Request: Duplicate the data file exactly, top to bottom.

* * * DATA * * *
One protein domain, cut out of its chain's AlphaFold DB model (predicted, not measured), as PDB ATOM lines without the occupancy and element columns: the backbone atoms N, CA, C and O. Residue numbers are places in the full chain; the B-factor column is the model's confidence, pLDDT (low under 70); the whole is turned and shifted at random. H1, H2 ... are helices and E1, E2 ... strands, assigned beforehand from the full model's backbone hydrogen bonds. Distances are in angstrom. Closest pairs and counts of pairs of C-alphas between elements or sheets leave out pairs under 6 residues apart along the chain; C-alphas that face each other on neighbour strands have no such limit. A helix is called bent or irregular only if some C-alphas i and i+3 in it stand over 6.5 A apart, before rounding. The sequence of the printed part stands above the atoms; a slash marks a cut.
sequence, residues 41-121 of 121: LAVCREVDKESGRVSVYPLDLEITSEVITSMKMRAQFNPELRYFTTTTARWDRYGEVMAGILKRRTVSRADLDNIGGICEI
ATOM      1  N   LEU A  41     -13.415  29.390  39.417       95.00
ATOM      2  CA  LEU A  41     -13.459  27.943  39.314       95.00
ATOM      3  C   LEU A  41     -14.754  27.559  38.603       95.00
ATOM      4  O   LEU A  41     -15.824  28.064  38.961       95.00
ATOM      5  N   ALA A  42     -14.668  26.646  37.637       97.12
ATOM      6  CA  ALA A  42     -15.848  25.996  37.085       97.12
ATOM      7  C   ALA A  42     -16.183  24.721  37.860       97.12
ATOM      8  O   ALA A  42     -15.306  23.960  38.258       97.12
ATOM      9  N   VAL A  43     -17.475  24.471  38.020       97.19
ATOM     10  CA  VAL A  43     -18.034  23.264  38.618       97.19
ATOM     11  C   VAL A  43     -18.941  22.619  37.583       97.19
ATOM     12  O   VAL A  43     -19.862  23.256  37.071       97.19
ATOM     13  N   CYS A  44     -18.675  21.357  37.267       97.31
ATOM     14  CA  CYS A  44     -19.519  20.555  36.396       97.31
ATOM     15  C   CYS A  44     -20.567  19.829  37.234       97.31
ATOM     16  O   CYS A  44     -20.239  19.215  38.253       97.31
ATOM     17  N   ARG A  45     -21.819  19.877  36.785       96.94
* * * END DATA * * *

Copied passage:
One protein domain, cut out of its chain's AlphaFold DB model (predicted, not measured), as PDB ATOM lines without the occupancy and element columns: the backbone atoms N, CA, C and O. Residue numbers are places in the full chain; the B-factor column is the model's confidence, pLDDT (low under 70); the whole is turned and shifted at random. H1, H2 ... are helices and E1, E2 ... strands, assigned beforehand from the full model's backbone hydrogen bonds. Distances are in angstrom. Closest pairs and counts of pairs of C-alphas between elements or sheets leave out pairs under 6 residues apart along the chain; C-alphas that face each other on neighbour strands have no such limit. A helix is called bent or irregular only if some C-alphas i and i+3 in it stand over 6.5 A apart, before rounding. The sequence of the printed part stands above the atoms; a slash marks a cut.
sequence, residues 41-121 of 121: LAVCREVDKESGRVSVYPLDLEITSEVITSMKMRAQFNPELRYFTTTTARWDRYGEVMAGILKRRTVSRADLDNIGGICEI
ATOM      1  N   LEU A  41     -13.415  29.390  39.417       95.00
ATOM      2  CA  LEU A  41     -13.459  27.943  39.314       95.00
ATOM      3  C   LEU A  41     -14.754  27.559  38.603       95.00
ATOM      4  O   LEU A  41     -15.824  28.064  38.961       95.00
ATOM      5  N   ALA A  42     -14.668  26.646  37.637       97.12
ATOM      6  CA  ALA A  42     -15.848  25.996  37.085       97.12
ATOM      7  C   ALA A  42     -16.183  24.721  37.860       97.12
ATOM      8  O   ALA A  42     -15.306  23.960  38.258       97.12
ATOM      9  N   VAL A  43     -17.475  24.471  38.020       97.19
ATOM     10  CA  VAL A  43     -18.034  23.264  38.618       97.19
ATOM     11  C   VAL A  43     -18.941  22.619  37.583       97.19
ATOM     12  O   VAL A  43     -19.862  23.256  37.071       97.19
ATOM     13  N   CYS A  44     -18.675  21.357  37.267       97.31
ATOM     14  CA  CYS A  44     -19.519  20.555  36.396       97.31
ATOM     15  C   CYS A  44     -20.567  19.829  37.234       97.31
ATOM     16  O   CYS A  44     -20.239  19.215  38.253       97.31
ATOM     17  N   ARG A  45     -21.819  19.877  36.785       96.94